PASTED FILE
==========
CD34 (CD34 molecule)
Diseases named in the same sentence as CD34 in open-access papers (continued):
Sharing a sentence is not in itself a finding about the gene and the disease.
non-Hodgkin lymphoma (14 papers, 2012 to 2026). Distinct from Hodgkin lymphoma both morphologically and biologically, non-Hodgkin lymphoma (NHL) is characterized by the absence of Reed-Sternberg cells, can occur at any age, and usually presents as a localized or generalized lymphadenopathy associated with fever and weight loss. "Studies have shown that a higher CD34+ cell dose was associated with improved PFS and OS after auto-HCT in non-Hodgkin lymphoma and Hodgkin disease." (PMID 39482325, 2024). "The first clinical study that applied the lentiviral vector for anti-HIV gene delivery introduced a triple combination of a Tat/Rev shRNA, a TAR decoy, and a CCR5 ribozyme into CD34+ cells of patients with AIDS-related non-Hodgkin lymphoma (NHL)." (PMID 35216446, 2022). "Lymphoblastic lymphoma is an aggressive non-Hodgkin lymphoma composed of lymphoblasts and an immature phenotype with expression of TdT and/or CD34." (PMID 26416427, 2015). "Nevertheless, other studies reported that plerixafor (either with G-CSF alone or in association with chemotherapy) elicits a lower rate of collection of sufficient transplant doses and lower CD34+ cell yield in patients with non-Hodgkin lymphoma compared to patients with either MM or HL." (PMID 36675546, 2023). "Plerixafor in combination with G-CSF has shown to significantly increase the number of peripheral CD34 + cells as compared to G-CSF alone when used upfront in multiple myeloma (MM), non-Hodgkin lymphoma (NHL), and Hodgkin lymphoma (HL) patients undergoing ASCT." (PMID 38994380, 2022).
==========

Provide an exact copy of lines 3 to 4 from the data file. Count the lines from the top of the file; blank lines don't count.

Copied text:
Sharing a sentence is not in itself a finding about the gene and the disease.
non-Hodgkin lymphoma (14 papers, 2012 to 2026). Distinct from Hodgkin lymphoma both morphologically and biologically, non-Hodgkin lymphoma (NHL) is characterized by the absence of Reed-Sternberg cells, can occur at any age, and usually presents as a localized or generalized lymphadenopathy associated with fever and weight loss. "Studies have shown that a higher CD34+ cell dose was associated with improved PFS and OS after auto-HCT in non-Hodgkin lymphoma and Hodgkin disease." (PMID 39482325, 2024). "The first clinical study that applied the lentiviral vector for anti-HIV gene delivery introduced a triple combination of a Tat/Rev shRNA, a TAR decoy, and a CCR5 ribozyme into CD34+ cells of patients with AIDS-related non-Hodgkin lymphoma (NHL)." (PMID 35216446, 2022). "Lymphoblastic lymphoma is an aggressive non-Hodgkin lymphoma composed of lymphoblasts and an immature phenotype with expression of TdT and/or CD34." (PMID 26416427, 2015). "Nevertheless, other studies reported that plerixafor (either with G-CSF alone or in association with chemotherapy) elicits a lower rate of collection of sufficient transplant doses and lower CD34+ cell yield in patients with non-Hodgkin lymphoma compared to patients with either MM or HL." (PMID 36675546, 2023). "Plerixafor in combination with G-CSF has shown to significantly increase the number of peripheral CD34 + cells as compared to G-CSF alone when used upfront in multiple myeloma (MM), non-Hodgkin lymphoma (NHL), and Hodgkin lymphoma (HL) patients undergoing ASCT." (PMID 38994380, 2022).